Built in 1544, the Castle was part of a series of fortifications constructed by Henry VIII around England’s coasts to protect the country from invaders. Over the centuries, Southsea Castle’s defences were strengthened so that it could continue to protect Portsmouth. In the 19th Century a tunnel was built to defend the Castle moat. Visitors can still enter the tunnel and see how the Castle would have been defended against invaders. For a while it was a military prison. A lighthouse was built in the 1820s, and is still in use by shipping today. In 1960 the Castle left military service. It was acquired by Portsmouth City Council, which restored the Castle to its 19th century appearance.
Southsea is one of the largest of Henry VIII.’s “blockhouse” forts which were erected on the southern coasts about 1538-40, with the forts of Hurst, Calshot, Deal, Sandown, Portland, and others, when he was expecting invasion by the Catholic Powers; it defends the entrance to Portsmouth Harbour, and has been in latter times converted into a strong work. The common in rear of it was the usual camping ground for troops forming the English armies of the Henrys and Edwards, and many expeditions in those times were mustered and disciplined on that ground.
Edward VI. stayed a night in this fort in 1552. In Elizabeth’s reign its garrison consisted of two officers and a master gunner, two “porters”, eleven gunners, and eleven soldiers.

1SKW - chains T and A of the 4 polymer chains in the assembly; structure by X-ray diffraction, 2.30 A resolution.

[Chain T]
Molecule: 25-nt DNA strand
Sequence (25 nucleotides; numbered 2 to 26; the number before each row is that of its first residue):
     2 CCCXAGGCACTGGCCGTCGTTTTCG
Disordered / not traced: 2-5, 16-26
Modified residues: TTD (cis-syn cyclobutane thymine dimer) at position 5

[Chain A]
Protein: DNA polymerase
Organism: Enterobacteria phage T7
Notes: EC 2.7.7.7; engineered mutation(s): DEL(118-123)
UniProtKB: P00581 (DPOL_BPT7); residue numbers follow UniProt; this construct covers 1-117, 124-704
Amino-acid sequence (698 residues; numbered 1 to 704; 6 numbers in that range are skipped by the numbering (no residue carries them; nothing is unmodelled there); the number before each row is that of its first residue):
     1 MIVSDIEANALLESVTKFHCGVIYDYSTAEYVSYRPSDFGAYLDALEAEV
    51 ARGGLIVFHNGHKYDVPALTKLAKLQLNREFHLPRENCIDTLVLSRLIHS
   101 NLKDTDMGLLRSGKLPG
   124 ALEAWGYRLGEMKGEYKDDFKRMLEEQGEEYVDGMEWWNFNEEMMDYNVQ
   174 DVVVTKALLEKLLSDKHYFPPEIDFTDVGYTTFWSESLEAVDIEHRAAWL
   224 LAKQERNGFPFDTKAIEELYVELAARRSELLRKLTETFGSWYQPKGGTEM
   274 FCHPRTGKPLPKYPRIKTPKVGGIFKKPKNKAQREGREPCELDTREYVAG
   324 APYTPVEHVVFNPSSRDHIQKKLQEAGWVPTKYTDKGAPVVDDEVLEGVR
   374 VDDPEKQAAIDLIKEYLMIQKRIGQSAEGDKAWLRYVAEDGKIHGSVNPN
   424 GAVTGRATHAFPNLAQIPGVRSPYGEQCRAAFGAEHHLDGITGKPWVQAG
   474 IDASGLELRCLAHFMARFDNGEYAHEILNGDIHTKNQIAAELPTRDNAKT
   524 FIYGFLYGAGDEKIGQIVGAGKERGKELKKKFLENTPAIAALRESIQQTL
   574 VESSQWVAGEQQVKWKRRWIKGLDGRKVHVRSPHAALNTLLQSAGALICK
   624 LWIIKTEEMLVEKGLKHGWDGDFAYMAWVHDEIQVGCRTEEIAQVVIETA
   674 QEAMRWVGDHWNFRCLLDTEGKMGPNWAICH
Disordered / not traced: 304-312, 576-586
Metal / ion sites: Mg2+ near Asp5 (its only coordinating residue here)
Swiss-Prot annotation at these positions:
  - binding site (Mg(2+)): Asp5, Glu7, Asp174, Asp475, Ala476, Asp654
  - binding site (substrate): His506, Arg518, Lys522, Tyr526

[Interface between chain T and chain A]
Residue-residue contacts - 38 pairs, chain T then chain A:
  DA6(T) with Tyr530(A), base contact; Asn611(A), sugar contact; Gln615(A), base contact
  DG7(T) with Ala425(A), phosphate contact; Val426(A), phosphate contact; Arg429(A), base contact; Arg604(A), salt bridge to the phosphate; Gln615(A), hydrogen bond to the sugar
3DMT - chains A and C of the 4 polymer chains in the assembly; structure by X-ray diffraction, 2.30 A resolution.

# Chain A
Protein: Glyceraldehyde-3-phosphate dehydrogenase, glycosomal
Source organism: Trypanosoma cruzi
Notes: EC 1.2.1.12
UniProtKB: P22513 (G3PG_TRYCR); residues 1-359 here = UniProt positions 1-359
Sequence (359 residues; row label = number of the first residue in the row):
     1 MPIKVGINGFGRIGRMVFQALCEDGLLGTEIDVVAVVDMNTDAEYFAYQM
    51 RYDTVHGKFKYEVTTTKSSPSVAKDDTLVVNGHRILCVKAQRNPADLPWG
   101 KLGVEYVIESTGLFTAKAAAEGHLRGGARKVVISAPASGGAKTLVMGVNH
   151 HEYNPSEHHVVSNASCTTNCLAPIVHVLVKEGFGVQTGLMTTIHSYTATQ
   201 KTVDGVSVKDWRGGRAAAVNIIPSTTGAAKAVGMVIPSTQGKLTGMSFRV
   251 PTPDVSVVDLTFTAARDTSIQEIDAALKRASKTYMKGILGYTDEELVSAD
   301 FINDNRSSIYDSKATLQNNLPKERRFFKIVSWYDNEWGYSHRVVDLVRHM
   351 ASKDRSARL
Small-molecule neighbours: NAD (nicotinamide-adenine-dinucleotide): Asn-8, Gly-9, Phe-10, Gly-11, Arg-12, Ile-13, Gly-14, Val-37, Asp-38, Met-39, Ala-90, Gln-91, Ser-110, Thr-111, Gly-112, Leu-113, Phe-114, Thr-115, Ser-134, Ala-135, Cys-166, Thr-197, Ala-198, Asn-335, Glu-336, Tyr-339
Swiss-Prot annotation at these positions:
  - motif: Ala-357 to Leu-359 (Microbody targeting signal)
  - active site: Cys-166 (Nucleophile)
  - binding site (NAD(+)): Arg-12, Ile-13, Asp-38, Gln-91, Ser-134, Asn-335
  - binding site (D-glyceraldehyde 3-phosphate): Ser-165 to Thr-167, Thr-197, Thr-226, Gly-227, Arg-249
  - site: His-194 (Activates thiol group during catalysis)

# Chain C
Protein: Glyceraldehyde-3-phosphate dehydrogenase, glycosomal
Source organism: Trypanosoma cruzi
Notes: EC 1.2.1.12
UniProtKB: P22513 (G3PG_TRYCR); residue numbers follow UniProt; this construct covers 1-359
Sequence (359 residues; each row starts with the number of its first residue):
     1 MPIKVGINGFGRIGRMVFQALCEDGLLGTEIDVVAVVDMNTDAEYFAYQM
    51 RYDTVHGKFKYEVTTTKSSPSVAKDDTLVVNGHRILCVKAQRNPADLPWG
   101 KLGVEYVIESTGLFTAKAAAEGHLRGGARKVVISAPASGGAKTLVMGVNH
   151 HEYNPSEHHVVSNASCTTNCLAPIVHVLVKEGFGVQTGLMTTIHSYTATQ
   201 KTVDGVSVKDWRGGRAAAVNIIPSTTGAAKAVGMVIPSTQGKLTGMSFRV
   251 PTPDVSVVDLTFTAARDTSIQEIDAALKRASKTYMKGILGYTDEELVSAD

Its capture in 1642 by a party of Parliamentary troops is thus recorded in the Parliamentary Chronicle: “On Saturday, September 2nd, in the night, the Parl. forces took Sousey Castle, which lyes a mile from the town upon the sea sands. The captain of the castle’s name was Challiner, who on Saturday had been to Portsmouth, and in the evening went home to the castle, and his soldiers took horse-loads of provisions, biscuits, meal, and other necessaries for them. They reported that he had more drink in his head than befitted. The taking was thus: Here were about eighty musqueteers and others, that came by night to the walls of the castle, and under their ordnance, and had with them a very good engineer, and thirty-five scaling ladders; and the whole company of the castle were but twelve officers, whereof ours having suddenly and silently scaled the walls, called unto them and advised them what to do, shewing the advantage they had over them, and therefore their danger if they resisted; who seeing the same, immediately yielded the castle to us, whereof our triumph in taking it was plainly heard at two o’clock in the morning into the town; and as soon as they were masters of the castle, they discharged two pieces of the castle ordnance against the town. The town of Portsmouth capitulated the next day”. In the reign of Charles II. this place was surrounded by a star fort, and .was frequently used as a State prison. In 1760 a great portion was destroyed by an accidental explosion of powder. In 1814 the castle was made into a modern fortress, with proper batteries, and covered ways, ditch, glacis and armament. (Castles Of England, Sir James D. Mackenzie, 1896)